First week with a newborn

My son was born on 28 October, and the first week has been exciting, eventful, as well as tiring. A few points for others:

Emotion

In a newborn, emotion is quite simple. It begins and ends in the guts. To be hungry is to be upset, and to use the only faculty at its command, namely the vocal cords. Emotion that lights up the face in various ways are twofold: burping and defecating. Yes, for the newborn, what you think is a smile at you, is really only (but fundamentally and amazingly, not merely) the operation of the intestines. Anticipation and expectation precede burping, the soothing of ingested milk at awkward angles. Satisfaction and recognition accompany excretion. It really is that simple, and for the newborn whose eyesight is extremely limited, and motor control nearly nonexistent, these rather fundamental facial features are amazingly endearing to the caretakers. Something deeply evolutionary at work here.

Dreaming

Around day 4-5 I noticed what appeared to be signs that the boy was experiencing dreams in sleep. The key is to make sure there is no direct internal (digestion) or external (temperature, touch, sound, light) stimulation. Both anxiety and pleasure seemed to be present, though smiling is still pretty much attuned to defecation.

Physical Development

Lanugo is a prenatal or early postnatal hair that can cover the face and upper body. Basically the child looks a bit wolf-like. Cute, but should disappear in a few days or weeks.

Newborn fingernails and toenails are are soft and can follow the contour of the finger. Separating fingernail from finger is difficult and the smallest pair of baby scissors helps a lot. For the toenails, my son's are wrapping under the skin, so this is more difficult to deal with (for the big toes). Would like to have looked at this around day 3 or 4 instead of day 7 when his mother assigned me the task.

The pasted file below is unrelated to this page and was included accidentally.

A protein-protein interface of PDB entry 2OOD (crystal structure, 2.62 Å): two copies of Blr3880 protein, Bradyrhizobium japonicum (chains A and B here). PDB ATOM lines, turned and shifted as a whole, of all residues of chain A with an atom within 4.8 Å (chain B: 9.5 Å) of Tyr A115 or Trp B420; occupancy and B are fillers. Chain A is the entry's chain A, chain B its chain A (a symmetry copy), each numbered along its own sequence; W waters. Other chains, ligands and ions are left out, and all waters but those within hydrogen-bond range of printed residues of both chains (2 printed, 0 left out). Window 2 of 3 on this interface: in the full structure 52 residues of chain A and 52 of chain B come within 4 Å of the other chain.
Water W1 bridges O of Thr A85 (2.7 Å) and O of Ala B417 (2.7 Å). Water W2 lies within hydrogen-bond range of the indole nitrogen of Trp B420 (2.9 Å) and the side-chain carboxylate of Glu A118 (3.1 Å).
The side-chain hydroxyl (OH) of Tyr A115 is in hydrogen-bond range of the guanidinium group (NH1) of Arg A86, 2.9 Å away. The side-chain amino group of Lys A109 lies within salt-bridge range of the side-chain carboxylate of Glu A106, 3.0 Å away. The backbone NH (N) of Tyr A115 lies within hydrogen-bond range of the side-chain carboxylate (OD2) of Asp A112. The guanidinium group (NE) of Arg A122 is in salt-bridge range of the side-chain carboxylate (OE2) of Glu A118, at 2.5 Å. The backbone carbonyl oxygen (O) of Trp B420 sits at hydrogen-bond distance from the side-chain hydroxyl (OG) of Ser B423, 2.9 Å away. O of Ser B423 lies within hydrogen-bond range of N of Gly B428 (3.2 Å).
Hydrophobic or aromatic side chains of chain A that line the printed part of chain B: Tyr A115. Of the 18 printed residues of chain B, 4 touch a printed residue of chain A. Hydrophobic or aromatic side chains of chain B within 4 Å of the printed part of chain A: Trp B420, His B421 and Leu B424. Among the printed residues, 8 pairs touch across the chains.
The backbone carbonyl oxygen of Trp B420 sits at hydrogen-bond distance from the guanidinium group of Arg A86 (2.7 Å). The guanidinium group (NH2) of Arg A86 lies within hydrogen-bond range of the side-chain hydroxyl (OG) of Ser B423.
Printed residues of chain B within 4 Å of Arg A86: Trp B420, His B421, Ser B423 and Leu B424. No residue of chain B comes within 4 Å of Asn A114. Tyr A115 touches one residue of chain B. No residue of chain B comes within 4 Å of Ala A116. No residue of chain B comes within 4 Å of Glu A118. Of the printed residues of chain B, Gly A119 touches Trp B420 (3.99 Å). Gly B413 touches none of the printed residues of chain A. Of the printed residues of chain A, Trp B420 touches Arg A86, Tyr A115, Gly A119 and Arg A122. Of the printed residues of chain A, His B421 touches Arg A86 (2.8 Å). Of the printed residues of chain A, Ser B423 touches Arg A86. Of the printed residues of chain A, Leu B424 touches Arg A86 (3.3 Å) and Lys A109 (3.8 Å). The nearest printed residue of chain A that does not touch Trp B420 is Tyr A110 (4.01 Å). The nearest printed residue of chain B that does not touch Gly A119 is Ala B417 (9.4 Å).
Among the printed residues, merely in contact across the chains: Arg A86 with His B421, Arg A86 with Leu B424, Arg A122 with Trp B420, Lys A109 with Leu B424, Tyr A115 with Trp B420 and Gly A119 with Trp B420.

Lots of sleep in his eyes. Wiping this away is a concern for his mother, who frets over whether there is a problem, even though the doctor said no.

Apparently, babies lose some amount of weight after they are born and gain it back within 10 days to two weeks. Our boy has done this much faster which surprised the nurse who weighed him. We are not force feeding, but allowing him to feed on demand (and waking him if he sleeps beyond 4 hours).

Tummy Time can start early, depending on the baby. It seems obvious to wait until the stump drops off and that area is healed. Having the baby clamber over your stomach to get closer to your face is pretty cool. Allow their feet to leverage off of your hands so they can move up even without much neck and arm strength.

Infant Massage is also something to try, especially after bath time (and 45 minutes or more after mealtime). Coconut oil is a great option, as it is nearly odorless, lasts a long time without going rancid, is edible (in case they get it in their mouth), and generally great on skin.

A variety of other baby body basics include infant acne, etc.

Technology, Tools and Gear (Kit)

  • An Infrared thermometer is great for very fast temperature testing, such as the Nubee NUB8380
  • Induction stovetop and whistling kettle provides for very fast hot water, used for things like sterilizing bottles, warm water for cleaning baby's bottom, etc.
  • Lots of cotton cloth wipes and cotton diapers (more on this later) as it is the only sane choice, economically as well as environmentally
  • Enough hangers and clothespins to hang up everything
  • Tiny set of baby scissors (for fingernail/toenail clipping - directions on how to trim the newborn's nails)

Resources